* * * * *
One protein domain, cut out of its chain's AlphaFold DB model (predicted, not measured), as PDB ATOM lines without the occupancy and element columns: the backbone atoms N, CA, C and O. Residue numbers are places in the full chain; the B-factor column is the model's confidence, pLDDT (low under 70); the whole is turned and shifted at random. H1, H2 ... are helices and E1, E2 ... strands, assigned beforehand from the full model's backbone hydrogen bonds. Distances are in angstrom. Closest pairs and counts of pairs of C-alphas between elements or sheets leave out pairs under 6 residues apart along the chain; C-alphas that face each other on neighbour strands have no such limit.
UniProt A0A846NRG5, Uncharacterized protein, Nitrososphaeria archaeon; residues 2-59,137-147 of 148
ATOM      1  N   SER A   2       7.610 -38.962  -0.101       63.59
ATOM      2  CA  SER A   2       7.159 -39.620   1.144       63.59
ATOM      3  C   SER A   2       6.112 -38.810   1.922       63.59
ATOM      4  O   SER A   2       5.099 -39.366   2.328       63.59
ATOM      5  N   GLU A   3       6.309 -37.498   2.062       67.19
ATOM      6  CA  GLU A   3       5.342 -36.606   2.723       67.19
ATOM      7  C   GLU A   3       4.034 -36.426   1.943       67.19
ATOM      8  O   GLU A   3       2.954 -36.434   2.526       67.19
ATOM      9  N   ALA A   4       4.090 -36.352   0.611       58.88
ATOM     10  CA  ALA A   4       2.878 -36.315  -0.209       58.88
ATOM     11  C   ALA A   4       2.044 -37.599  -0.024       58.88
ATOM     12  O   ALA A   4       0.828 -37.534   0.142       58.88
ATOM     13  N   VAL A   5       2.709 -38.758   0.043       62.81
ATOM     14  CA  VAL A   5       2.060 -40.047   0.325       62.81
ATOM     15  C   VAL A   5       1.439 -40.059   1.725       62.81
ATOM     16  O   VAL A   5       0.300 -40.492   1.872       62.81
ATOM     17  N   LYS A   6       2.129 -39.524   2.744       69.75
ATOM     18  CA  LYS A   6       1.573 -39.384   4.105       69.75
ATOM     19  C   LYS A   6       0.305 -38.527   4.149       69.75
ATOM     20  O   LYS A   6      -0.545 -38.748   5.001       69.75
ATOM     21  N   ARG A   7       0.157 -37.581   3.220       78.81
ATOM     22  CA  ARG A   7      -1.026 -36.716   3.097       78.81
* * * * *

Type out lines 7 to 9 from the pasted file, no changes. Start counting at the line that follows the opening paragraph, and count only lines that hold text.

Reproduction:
ATOM      6  CA  GLU A   3       5.342 -36.606   2.723       67.19
ATOM      7  C   GLU A   3       4.034 -36.426   1.943       67.19
ATOM      8  O   GLU A   3       2.954 -36.434   2.526       67.19